Sunday, December 21

The History of the Apron=December 1722=Goermans/Taskin

Double-manual French harpsichord
Jean Goermans/Pascal Taskin, Paris, 1764/83
Russell Collection,Edinburgh.
Catalogue No HD5-JG1763.29

I don't think kids today even know what an apron is.

The principal use of Grandma's apron was to protect the dress
underneath,because she didn't have many and it was easier to wash
aprons than dresses and they used less material, but along with
that, it served as a potholder for removing hot pans from the
oven, shooed flies away from sleeping babies and fanning it
provided a bit of breeze on a hot summer day.
It was wonderful for drying children's tears, runny noses and on
occasion was even used for cleaning out dirty ears.
From the chicken coop, the apron was used for carrying eggs,
fussy chicks, and sometimes half-hatched eggs to be finished in
the warming oven.
When company came, those aprons were ideal hiding places for shy
And when the weather was cold, grandma wrapped it around her
arms or around the shoulders of the nearest child.
Those big old aprons wiped many a perspiring brow bent over the
hot wood stove, dried work worn hands and more than a few tears.
Chips and kindling wood were brought into the kitchen in that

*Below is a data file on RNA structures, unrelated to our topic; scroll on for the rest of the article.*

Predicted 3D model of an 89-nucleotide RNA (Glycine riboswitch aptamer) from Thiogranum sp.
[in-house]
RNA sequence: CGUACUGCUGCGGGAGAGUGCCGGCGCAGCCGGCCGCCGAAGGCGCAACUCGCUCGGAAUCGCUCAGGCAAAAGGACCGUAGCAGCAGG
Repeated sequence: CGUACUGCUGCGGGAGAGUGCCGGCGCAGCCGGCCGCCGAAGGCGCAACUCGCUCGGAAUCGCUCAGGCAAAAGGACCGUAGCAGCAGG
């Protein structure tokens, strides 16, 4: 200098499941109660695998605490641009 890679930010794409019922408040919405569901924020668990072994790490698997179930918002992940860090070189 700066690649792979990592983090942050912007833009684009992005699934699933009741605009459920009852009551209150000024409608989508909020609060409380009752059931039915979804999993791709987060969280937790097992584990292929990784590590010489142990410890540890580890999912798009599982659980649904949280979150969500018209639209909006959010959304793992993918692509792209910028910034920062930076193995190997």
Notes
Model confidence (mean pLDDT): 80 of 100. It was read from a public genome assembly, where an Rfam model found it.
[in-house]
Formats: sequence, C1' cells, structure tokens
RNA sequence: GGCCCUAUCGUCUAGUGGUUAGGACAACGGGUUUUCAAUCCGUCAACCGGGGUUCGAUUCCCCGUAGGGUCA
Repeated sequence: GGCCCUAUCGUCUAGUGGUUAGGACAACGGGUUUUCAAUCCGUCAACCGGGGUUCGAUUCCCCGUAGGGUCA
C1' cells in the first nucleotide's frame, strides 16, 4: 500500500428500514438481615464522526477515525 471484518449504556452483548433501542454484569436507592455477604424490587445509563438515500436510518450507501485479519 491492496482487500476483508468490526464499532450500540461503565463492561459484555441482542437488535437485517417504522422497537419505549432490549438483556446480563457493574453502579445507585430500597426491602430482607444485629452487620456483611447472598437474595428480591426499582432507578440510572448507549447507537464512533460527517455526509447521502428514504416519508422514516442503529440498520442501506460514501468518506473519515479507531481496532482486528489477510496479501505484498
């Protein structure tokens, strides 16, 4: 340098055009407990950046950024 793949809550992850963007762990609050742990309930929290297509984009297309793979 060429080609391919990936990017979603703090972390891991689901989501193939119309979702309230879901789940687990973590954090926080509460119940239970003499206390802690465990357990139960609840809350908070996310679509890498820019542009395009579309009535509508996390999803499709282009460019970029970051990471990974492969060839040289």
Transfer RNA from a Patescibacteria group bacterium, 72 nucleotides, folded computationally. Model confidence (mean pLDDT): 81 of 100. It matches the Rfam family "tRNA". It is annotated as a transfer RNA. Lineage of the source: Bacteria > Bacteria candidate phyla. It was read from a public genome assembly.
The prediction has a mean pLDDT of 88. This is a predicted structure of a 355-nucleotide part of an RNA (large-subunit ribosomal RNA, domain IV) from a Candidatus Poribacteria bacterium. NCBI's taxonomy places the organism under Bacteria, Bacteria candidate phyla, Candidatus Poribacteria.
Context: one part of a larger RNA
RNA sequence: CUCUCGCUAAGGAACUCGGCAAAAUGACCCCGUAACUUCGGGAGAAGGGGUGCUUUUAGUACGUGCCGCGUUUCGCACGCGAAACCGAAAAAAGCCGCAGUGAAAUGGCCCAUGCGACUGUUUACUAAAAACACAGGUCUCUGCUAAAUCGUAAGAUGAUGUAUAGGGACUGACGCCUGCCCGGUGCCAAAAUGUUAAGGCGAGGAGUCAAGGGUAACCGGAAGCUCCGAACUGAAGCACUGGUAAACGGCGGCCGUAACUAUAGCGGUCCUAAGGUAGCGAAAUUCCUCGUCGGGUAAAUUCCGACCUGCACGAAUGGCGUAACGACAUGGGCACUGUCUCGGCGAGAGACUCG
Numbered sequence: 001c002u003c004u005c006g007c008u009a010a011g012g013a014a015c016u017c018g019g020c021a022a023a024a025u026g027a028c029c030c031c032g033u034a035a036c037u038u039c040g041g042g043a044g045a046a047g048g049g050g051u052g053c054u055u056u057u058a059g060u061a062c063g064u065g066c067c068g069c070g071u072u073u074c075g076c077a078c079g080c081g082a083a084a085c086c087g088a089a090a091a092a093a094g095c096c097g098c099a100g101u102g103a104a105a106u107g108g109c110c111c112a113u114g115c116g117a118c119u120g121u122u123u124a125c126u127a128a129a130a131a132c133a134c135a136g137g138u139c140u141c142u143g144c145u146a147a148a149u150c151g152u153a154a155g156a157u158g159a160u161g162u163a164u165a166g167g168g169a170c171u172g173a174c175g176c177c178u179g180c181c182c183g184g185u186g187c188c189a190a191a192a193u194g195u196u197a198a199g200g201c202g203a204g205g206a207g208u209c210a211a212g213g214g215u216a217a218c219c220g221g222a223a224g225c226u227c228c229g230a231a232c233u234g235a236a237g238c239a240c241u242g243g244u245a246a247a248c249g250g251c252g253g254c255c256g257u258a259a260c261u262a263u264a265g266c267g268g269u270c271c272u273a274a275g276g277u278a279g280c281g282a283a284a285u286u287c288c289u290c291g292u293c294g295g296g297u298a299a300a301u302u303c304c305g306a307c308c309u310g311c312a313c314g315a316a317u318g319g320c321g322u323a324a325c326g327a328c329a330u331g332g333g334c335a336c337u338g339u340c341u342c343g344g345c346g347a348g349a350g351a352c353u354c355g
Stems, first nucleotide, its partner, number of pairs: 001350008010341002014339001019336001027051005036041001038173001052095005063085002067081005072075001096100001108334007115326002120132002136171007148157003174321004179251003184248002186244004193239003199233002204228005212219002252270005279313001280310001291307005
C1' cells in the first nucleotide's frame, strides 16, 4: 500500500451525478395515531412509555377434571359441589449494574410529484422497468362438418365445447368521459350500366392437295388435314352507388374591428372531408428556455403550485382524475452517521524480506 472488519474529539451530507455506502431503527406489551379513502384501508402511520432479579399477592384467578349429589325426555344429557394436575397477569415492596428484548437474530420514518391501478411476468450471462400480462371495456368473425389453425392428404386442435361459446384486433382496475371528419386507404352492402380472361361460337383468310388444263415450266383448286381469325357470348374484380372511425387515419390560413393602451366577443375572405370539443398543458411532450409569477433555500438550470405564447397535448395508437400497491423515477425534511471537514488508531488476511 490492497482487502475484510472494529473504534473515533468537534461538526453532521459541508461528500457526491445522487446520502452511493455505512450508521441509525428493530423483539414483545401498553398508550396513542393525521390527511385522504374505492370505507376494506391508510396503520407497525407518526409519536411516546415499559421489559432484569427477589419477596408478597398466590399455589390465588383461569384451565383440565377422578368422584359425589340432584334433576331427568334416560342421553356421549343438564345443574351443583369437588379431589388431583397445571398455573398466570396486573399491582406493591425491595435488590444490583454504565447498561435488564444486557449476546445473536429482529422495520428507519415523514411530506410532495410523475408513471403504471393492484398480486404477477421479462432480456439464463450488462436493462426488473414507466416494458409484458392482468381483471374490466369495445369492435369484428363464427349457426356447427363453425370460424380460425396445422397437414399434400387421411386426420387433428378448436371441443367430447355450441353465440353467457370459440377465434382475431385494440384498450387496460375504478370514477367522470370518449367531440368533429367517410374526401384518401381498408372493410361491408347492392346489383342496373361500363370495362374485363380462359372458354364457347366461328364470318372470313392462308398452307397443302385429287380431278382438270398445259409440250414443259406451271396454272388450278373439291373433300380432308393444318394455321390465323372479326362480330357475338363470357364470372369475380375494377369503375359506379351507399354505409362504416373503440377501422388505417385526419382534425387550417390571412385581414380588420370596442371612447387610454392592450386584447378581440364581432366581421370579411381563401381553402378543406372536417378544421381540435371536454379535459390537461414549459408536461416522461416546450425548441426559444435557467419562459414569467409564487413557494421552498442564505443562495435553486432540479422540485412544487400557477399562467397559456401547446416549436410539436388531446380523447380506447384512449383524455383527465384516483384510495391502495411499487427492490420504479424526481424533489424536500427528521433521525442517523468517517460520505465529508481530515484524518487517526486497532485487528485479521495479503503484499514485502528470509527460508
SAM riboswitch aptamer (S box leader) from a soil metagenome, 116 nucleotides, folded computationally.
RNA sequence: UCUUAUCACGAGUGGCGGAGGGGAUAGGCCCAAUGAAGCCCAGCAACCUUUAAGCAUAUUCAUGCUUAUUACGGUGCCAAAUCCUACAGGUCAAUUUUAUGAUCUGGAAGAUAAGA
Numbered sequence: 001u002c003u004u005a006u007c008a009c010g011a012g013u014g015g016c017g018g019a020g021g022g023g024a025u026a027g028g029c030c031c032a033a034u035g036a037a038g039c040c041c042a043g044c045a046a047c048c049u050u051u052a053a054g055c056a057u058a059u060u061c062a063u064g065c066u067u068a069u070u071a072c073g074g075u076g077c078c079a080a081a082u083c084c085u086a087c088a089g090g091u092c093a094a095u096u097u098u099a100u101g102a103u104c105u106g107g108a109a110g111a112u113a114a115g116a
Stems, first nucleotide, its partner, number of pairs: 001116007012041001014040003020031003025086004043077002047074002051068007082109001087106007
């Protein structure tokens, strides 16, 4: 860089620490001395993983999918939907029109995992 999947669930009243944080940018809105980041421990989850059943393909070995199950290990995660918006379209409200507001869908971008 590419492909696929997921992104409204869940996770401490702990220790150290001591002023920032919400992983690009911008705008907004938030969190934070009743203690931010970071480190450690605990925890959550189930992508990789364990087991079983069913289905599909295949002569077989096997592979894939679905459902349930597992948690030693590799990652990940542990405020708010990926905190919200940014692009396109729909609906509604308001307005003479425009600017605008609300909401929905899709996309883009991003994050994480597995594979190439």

apron. Crumbs were brushed from the dining table onto that apron.
From the garden, it carried all sorts of vegetables. After the
peas had been shelled, it carried out the hulls.
In the fall, the apron was used to bring in apples, pears and
nuts that had fallen from the trees.
When unexpected company drove up the road, it was surprising how
much furniture that old apron could dust in a matter of seconds.
When dinner was ready, Grandma walked out onto the porch, waved
her apron, and the men knew it was time to come in from the
fields for dinner.
It will be a long time before someone invents something that
will replace that ' old-time apron' that served so many purposes.
Send this to those who will remember Grandma's aprons and to
those who can't even imagine today's women wearing one!
Grandma used to set her apple pies on the cabinet to cool after
she baked them.
Her granddaughters set theirs on the cabinet to thaw before they
bake them.

Scientists would go crazy now trying to figure out exactly how
many and what kind of germs were on that apron.

I don't think I ever caught anything serious from an apron.

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